Monday, November 18th:
I ate a toasted crumpet with pineapple and ginger jam and a Yeo Valley yogurt, which was too rich for a pre-gym breakfast. After hiking to the gym, exercising, and hiking back, I showered and tore through a Kashi GoLean Oatmeal Raisin bar. Although they’re awful as an ordinary snack, the GoLean bars are great following a workout. Like Gu energy gels, the GoLean bar is formulated for eating under conditions of physical stress. I couldn’t understand the appeal of Gu until I ran marathons, when I realized that maltodextrin, fructose, and salt taste incredible at mile 20. Maybe soy protein isolate is only satisfying after combined anaerobic / aerobic exercise, I’m not sure. I also ate an English Conference pear on my way to class. As a late lunch or early afternoon snack, I had a cup of carrot soup from Taylor’s (a chain of cafés in Oxford) with a piece of brown bread. For dinner, I made chili three way: egg noodles topped with my pork chili and shredded cheddar.
Tuesday, November 19th:
I had spiced Scottish porridge for breakfast. My afternoon class was moved to an awkward 11 a.m. slot, so no gym. Lunch was a peanut butter and strawberry jam sandwich on sunflower rye, an apple, celery, and a Yeo Valley yogurt. For an afternoon snack, I had a Nature Valley Oats and Hazelnut bar. I went to formal hall at Lincoln for dinner. The dress code is academic robes, the hall is candlelit, a student says a Latin grace before the meal, and three courses are served, all of which give the evening a Harry Potter vibe. At Lincoln, formal hall is offered every night, whereas most other colleges make it more of a special occasion. I would almost never go, except that students are required to pay money into meals at the beginning of term, money that disappears if left unspent. I’ve read and heard that Lincoln’s food is “the best at Oxford,” a reputation sustained by gossip and hearsay. If that is indeed the case, I worry about the survival of non-Lincolnites. Lincoln’s food is better than a prison, about the quality of a middling hospital cafeteria or badly catered wedding. Every dinner starts with a bread basket. It is advisable to eat as much bread as possible, within the limits of politeness, because protein portions are pitiful for a 23-year-old man. Tonight, the first course was cream of mushroom soup, the second, a cooked (grilled, baked, poached, who knows) breast of chicken (a usual suspect on the Lincoln menu) coated in a spicy tomato sauce and served with potato wedges and green beans. Course number three is always dessert and always filling, to make up for a dire lack of quantity in the preceding dishes. “Steamed treacle sponge”: no sea creature or hygiene device, it looked like a smashed lump of cobbler crust, very sweet. A pitcher of custard, or what a Swiss girl to my right identified as such, was passed around for drizzling on top.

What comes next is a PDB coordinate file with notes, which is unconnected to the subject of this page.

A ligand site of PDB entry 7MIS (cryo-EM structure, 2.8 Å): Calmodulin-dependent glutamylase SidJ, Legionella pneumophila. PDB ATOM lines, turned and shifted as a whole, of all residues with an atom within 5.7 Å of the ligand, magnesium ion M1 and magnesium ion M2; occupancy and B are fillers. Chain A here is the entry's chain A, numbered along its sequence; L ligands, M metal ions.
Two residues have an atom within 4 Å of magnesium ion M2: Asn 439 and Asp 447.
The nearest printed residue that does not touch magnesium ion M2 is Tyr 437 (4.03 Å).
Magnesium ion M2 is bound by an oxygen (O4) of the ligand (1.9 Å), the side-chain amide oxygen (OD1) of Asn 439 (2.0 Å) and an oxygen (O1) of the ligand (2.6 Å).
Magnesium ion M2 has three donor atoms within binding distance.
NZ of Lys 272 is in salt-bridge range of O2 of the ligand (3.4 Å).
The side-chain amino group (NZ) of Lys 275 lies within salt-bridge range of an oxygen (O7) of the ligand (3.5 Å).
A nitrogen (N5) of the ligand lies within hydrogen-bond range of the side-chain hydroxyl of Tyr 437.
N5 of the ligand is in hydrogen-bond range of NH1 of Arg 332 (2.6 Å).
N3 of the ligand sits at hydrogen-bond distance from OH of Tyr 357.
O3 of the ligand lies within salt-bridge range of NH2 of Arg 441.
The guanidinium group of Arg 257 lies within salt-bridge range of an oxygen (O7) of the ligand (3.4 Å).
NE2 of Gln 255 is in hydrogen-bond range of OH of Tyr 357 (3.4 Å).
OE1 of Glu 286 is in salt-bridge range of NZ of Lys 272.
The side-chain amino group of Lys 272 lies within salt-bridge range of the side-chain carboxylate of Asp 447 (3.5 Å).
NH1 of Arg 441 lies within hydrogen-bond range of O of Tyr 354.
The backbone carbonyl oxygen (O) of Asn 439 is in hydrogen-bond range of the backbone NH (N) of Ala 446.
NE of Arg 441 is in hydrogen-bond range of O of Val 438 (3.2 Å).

Wednesday, November 20th
I met my friend Sam for an early breakfast at the St. Giles Cafe. I think, but don’t quote me, that the original cafe started in 1937 and lasted until 2011 or 2012, when it changed ownership. Before renovation and a menu overhaul, the cafe was a typical greasy spoon; today it’s posher, gentrified. The full English is six pounds, or nine if you fancy an extra egg and sausage, I think? One egg, sausage, two rashers of bacon, tomatoes or mushrooms, and sourdough toast. The food was fine, if expensive, certainly not good enough to warrant another go. My class meets at 11 a.m., and we always take a tea and biscuit break halfway through. I tried a ginger nut—what we Americans would call a gingersnap—and a “Bourbon biscuit,” nothing more than a chocolate sandwich cookie, albeit one with a history reaching back to 1910. After class I hurried to the Ertegun House to catch the middle of Matthias’s talk on semantics, wolfed down half a cheese sandwich, and walked back across town to my transcription seminar. Before I started working in the library, I bought a bag of Revels from a vending machine. Revels are an assortment of chocolate balls with various centers: raisins, coffee, caramel, malt, orange, chocolate, and toffee: I was underwhelmed. For dinner, I had a sardine sandwich on sunflower rye, radishes, an English Conference pear, an apple, and a Yeo Valley yogurt.